• Dental repair: Crowns, veneers, bridges, and fillings that don’t fit in the mouth properly can be harder to clean. Your dentist might need to do some readjustments to double-check that their dental work is working and your mouth is a clean, healthy environment.

What is the Cost of Getting Gingivitis Treated?

The cost of gingivitis treatment can vary based on how severe the condition is. If it’s not too bad, you’ll probably be fine after a good routine cleaning. But it’s gotten a bit worse; you might need some subsequent procedures. Either way, prices have the potential to skyrocket depending on your geographic location and the severity of the disease.

The out-of-pocket costs of many dental procedures can be completely inaccessible for people, especially for those without insurance. And considering only about half of the population actually has dental coverage, this leaves millions of Americans without the oral care they need to look and feel their best.

That’s why Flossy is here to help you save money even without dental insurance. We’re a pay-as-you-go dental service where you’re only charged for the services you receive. You won’t pay monthly premiums, annual fees, or any sort of membership dues. 

The prices you see for your dental care are the prices you get, and you can save up to 50% on the cost of common dental procedures when compared to the national average.

We test our providers against rigorous criteria to ensure you get five-star, top-quality care. From accreditation from top dental programs to the use of new, modern technology, our providers are people you can trust despite our low prices and easy access.

So don’t let the cost of treatment prevent you from getting it. From routine cleanings to teeth whitening, from root canals to gum disease correction, find a dentist and get started today without a waiting period.

How To Prevent Gingivitis

The best treatment for gingivitis is to just prevent it from happening in the first place, and you can do that by practicing healthy oral habits. Firstly, this includes brushing and flossing properly.

Brush your teeth for at least two minutes twice daily with a soft-bristled toothbrush. Floss your teeth at least once a day to remove debris in between the teeth, which is where gum disease can occur most frequently.

Additionally, be sure to see your dentist regularly, every six months. This is useful because your dentist can help you overcome early signs of gum disease before they develop into something a lot more serious. Plus, these routine cleanings allow your dentist to remove layers of plaque and tartar that can otherwise lead to gum disease. Hardened plaque can only be removed by the professional tools of a dental hygienist.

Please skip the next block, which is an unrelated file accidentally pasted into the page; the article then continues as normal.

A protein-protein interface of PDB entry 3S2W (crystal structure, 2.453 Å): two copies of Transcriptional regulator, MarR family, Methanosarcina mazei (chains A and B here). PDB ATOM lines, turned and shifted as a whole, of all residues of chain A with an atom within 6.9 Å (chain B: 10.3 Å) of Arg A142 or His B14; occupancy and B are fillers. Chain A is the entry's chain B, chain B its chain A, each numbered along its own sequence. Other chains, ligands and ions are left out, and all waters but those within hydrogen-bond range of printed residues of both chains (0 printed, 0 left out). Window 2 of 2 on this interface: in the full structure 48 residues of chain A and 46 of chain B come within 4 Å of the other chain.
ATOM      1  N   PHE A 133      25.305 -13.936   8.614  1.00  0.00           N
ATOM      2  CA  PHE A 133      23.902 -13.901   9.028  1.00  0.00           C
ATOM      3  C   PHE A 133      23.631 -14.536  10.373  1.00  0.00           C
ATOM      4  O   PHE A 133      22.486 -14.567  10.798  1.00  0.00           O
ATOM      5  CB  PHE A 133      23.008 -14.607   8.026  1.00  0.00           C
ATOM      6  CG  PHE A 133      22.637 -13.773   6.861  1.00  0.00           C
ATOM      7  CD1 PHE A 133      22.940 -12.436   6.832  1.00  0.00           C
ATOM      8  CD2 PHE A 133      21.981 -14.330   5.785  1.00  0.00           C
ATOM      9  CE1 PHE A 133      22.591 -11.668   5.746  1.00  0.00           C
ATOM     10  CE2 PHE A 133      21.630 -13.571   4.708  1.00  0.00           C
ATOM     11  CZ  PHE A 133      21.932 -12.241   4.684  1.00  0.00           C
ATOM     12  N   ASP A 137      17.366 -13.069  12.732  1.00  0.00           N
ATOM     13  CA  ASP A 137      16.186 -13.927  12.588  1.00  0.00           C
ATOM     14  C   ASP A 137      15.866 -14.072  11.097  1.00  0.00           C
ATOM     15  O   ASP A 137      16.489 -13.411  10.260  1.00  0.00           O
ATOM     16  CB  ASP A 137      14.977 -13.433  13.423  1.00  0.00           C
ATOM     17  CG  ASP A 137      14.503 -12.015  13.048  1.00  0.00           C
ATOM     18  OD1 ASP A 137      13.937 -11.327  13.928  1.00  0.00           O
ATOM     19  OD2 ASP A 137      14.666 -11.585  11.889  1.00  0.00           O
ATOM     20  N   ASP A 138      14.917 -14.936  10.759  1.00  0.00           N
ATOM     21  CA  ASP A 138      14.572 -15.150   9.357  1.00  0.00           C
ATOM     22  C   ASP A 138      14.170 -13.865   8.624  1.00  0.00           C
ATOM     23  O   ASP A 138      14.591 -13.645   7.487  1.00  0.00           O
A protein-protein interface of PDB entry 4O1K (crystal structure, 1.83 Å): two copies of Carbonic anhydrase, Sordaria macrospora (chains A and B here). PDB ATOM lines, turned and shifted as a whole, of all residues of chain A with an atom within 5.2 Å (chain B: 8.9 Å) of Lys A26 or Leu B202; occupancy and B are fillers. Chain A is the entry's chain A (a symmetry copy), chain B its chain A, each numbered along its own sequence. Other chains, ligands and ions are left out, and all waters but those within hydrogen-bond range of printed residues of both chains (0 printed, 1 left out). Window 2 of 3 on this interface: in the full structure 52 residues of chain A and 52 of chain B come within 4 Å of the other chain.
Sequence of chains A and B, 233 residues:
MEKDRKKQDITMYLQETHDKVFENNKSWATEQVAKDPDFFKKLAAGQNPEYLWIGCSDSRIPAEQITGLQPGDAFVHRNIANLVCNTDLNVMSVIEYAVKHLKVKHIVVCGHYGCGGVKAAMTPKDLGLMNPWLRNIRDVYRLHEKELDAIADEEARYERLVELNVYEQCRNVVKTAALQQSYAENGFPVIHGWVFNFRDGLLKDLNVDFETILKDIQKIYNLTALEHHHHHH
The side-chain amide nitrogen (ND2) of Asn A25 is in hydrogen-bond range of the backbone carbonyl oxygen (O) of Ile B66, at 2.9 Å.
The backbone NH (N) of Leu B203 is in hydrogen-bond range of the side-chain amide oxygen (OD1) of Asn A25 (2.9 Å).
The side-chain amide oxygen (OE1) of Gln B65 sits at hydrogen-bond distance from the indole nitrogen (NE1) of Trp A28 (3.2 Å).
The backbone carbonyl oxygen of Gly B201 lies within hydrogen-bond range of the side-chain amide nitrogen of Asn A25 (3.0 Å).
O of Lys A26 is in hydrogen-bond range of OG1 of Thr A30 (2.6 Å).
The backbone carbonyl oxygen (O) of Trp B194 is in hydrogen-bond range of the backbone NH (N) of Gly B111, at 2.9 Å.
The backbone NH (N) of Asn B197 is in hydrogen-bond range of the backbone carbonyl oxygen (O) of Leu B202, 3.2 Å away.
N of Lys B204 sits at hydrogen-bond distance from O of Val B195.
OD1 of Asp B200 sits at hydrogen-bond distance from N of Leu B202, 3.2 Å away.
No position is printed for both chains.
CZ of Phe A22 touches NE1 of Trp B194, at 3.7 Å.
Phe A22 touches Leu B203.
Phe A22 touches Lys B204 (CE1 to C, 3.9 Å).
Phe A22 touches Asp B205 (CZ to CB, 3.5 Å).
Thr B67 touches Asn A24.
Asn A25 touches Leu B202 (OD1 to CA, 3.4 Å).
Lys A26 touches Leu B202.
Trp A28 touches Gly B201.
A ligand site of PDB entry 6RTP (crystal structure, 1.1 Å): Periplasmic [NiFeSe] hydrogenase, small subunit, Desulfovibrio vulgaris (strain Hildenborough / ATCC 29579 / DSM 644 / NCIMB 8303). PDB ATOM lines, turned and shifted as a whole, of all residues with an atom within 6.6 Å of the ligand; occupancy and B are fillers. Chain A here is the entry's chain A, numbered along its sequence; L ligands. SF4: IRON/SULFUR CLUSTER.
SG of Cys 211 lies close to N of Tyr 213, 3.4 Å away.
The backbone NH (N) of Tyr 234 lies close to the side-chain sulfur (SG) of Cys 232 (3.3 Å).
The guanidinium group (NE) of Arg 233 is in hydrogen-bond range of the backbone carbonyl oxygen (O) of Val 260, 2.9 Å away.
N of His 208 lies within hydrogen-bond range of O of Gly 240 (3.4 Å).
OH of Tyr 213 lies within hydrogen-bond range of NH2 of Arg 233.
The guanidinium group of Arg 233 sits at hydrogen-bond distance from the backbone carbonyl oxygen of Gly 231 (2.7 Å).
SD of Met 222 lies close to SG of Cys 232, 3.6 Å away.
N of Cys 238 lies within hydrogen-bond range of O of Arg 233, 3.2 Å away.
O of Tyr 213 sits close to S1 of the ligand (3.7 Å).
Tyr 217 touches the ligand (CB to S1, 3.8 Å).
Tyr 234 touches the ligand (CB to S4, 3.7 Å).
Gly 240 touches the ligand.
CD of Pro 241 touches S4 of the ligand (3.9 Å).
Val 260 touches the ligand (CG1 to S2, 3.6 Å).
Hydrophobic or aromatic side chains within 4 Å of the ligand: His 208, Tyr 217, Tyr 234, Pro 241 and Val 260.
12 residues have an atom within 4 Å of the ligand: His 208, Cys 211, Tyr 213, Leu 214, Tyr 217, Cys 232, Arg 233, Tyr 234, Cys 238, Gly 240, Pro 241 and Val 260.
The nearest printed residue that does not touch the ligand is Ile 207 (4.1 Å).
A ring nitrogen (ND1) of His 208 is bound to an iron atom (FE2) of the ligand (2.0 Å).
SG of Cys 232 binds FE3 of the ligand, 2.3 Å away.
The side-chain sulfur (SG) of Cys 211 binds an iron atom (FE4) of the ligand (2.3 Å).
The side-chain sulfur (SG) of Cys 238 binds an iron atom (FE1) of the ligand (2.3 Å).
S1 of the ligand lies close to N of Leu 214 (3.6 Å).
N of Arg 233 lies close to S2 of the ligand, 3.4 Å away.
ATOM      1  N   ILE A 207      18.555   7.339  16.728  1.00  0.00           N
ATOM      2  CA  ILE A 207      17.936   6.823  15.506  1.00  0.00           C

Finally, healthy eating, exercise, and other lifestyle habits can help to manage your blood sugar, which is important for reducing the risk of diabetes that can otherwise have an effect on your gum tissue health.

Gum Disease FAQs

Gingivitis can be a stressful thing to deal with, but we’ve got some answers to some other burning questions that you might be wondering about this precursor to gum disease.

Is Gingivitis Contagious?

Gingivitis itself is not a contagious disease that can be spread from person to person. However, the bacteria that causes gingivitis can be spread from people through saliva-to-saliva contact. So while it’s very unlikely you’d give it to someone else, you’re more likely to develop it if you happen to have mouth-to-mouth contact with a person who has gum disease.

Is Gingivitis Permanent?

The good news is that early stages of gingivitis are pretty easily reversible as long as you get a deep cleaning from a dental professional and practice healthy habits down the line. The only true way to cure gingivitis is by practicing proper oral health techniques all the time. This also includes healthy habits like quitting smoking and chewing tobacco.

When Should I See a Dentist?

There’s never a bad time to see a dentist if you’re feeling a little bit stressed out regarding your oral health. However, if you notice bleeding, your gums are causing discomfort, or if your teeth start to feel like they are becoming loose, seek dental advice as soon as you can. Otherwise, aim to see your dentist for twice-yearly check-ups to take optimal care of your teeth. 

Healthy Gums and Dental Healthcare: What To Know

Gingivitis is an early stage of gum disease commonly caused by bacterial growth along the teeth and gums. Gingivitis is easily treated in its early forms, but it can progress into potentially serious gum disease if left unattended.

There are many symptoms of gingivitis, though the early signs include:

  • Swollen gums
  • Puffy gums
  • Red gums
  • Painful gums
  • Bleeding gums
  • Bad breath
  • Receding gums
  • Dark gums

You can get gingivitis treated through most routine cleanings at your dentist’s office, as well as good oral hygiene that’s continued after treatment. The problem is that many people can’t afford treatment without access to dental insurance programs.

No insurance? Perfect. Flossy is a pay-as-you-go service where you only pay for the services you receive. From gum disease treatment to teeth whitening, you can save up to 50% on the cost of common dental treatments without needing to worry about monthly fees or dues. Download the Flossy App and start smiling.


Gingivitis: Symptoms and How To Treat It | Cleveland Clinic

Gingivitis - Symptoms and causes | Mayo Clinic

Scaling and Root Planing for Gum Disease | ADA

Regional Variation in Private Dental Coverage and Care Among Dentate Adults Aged 18–64 in the United States, 2014–2017 | CDC